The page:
They are even sponsoring newspaper articles to attack the proposed legislation.

When you are attacked by warmongers and agitators, you should know that you are onto something. Quite recently, the Human Rights NGO Forum in collaboration with the Southern Defenders and Accountability Lab published a report titled "Punching Holes Into a Fragile Economy - The Possible Economic Impact of the Private Organisations Amendment Bill", which claimed the sector could possibly shed more than 18 000 jobs if the Bill is passed.

How that could happen was never explained. You would be tempted to think the proposals in the Bill are outrageously out of the ordinary, but they are not.

In Egypt, the Ministry of Social Solidarity and Justice registers and licences NGOs and monitors their budgets and activities as stipulated by the Law on Community Associations and Foundations.

Likewise, in China, Article 47 of the PRC NGO Law prohibits the organisations from inciting resistance to the

implementation of laws; illegally obtaining state secrets; creating rumours, engaging in defamation or the publication or dissemination of other harmful information that endangers state security or damages the national interest; engaging in or funding political activities, or illegally engaging in or funding religious activities, among many other transgressions.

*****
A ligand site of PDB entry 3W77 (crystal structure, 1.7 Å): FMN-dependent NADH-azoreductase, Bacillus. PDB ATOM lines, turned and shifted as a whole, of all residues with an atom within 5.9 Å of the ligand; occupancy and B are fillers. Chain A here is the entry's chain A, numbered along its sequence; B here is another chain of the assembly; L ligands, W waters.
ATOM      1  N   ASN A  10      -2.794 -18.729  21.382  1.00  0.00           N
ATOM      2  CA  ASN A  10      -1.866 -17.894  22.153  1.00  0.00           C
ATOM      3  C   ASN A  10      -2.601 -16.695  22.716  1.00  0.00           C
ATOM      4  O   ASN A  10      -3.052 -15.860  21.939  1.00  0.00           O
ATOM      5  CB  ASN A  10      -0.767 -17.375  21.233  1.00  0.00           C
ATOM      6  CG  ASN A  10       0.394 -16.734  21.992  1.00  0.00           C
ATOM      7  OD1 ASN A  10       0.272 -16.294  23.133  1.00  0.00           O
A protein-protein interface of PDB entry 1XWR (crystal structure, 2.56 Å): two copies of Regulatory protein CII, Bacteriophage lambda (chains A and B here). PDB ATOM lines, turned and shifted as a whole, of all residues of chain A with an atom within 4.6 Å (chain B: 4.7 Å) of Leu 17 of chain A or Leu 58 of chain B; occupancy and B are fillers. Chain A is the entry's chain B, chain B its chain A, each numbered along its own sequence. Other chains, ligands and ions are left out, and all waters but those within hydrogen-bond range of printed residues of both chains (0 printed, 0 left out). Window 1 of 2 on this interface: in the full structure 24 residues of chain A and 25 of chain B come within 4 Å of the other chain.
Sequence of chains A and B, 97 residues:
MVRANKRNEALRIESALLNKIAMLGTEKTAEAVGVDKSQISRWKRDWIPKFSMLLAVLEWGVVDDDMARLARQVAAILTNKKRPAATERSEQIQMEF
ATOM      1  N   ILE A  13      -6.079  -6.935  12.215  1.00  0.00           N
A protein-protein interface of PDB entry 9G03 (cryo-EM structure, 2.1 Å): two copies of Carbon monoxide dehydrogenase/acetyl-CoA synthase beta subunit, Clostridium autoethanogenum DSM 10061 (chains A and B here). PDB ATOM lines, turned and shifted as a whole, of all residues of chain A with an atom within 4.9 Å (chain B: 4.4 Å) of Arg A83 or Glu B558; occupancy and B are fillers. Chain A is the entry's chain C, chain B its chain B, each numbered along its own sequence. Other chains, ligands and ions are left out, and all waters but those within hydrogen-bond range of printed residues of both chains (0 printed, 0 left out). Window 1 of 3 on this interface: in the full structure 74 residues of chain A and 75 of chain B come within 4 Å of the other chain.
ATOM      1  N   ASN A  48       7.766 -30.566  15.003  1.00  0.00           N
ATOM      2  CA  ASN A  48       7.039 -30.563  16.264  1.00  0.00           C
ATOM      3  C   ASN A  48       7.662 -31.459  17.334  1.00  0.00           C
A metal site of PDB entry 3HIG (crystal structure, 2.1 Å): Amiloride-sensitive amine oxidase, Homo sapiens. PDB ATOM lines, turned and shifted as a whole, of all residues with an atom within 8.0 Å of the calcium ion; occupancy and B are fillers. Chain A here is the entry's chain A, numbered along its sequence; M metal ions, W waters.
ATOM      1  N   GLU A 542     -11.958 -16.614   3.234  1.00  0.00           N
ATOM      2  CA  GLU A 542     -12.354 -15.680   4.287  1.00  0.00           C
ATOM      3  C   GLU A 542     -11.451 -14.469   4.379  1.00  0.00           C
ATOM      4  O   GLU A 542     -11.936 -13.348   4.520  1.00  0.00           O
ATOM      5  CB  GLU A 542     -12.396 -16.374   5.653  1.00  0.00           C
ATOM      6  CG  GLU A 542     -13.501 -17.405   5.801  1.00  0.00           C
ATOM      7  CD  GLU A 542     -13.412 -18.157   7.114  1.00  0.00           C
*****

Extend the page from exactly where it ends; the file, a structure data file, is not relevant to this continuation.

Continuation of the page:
This is even common in countries where "blue-eyed", "middle class" and "civilised" Europeans live. Kikikiki.

As recent as 2017, Hungary, a member of the European Union that had previously accused George Soros of using NGOs to push foreign interests in Budapest, passed a law that requires organisations receiving 23 000 euros per year from outside the country to register as foreign-funded organisations and report personal details of each donor.

Failure to do so results in dissolution of the organisation. Earlier in October 2013, Poland, another member of the bloc, established a National Freedom Institute, which took over the responsibility of administering national funds for NGOs.

This was envisaged to ensure that they couldn't stray from their mandate by dabbling in politics and being used to systematically undermine the government.

Of course, Harare's fears, which are obviously shared in other jurisdictions around the world, are well-founded.

In January this year, more than 23 civil society organisations jointly published a statement railing against Chinese investments in the mining sector.

It was typically one of those xenophobic and Sinophobic hatchet jobs that are in line with Washington's foreign policy to undermine China's influence around the world.

Attacks on the Chinese by local NGOs have been particularly vicious over the past year. Again, we have also recently seen coordinated and systematic attacks on the Zimbabwe Electoral Commission (ZEC) as part of a broader plan to soil the 2023 elections before they have even begun.

The attacks will grow worse and hysterical as we draw closer towards the elections.

It is exactly such misadventures that stir up conflict. Back in the village, we learnt that kids mustn't be allowed to play with fire, lest they burn down the whole village.

Well, Zimbabwe has never been, is not and will never be a playground for forces that seek to undermine its sovereignty and national interests.

Not then! Not now! Not ever!

Bishop out!

Source - The Sunday Mail